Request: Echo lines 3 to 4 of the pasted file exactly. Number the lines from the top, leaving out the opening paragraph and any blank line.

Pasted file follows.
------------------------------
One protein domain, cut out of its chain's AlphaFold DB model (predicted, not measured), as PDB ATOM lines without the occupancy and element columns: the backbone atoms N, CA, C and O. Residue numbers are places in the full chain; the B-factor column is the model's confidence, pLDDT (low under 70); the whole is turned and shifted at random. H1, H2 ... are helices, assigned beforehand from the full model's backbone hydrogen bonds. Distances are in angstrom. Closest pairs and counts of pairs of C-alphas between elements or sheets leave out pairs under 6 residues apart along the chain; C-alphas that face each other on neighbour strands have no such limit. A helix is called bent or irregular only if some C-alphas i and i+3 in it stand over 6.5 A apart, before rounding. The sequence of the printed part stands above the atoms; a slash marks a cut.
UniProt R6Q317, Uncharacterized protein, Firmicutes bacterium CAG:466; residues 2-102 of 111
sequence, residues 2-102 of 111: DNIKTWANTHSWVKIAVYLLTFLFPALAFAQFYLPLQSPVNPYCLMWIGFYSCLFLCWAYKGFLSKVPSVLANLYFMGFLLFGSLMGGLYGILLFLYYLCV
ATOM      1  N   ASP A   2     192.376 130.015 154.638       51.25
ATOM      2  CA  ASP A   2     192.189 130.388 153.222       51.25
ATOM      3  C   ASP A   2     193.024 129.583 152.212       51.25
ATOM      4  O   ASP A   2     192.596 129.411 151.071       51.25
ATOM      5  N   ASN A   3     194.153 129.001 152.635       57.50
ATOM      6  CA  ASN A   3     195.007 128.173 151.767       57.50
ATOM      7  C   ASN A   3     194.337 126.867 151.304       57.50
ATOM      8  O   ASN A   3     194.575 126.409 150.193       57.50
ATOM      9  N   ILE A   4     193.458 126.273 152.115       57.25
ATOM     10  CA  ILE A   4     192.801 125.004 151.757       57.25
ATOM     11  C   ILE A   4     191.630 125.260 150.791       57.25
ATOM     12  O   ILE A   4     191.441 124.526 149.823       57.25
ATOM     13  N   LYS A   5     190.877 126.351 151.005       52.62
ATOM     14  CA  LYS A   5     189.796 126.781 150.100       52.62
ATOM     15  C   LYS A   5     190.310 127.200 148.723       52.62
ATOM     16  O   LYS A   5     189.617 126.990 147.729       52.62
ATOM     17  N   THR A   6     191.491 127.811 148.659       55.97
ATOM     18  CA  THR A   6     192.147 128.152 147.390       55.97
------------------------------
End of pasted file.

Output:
ATOM      1  N   ASP A   2     192.376 130.015 154.638       51.25
ATOM      2  CA  ASP A   2     192.189 130.388 153.222       51.25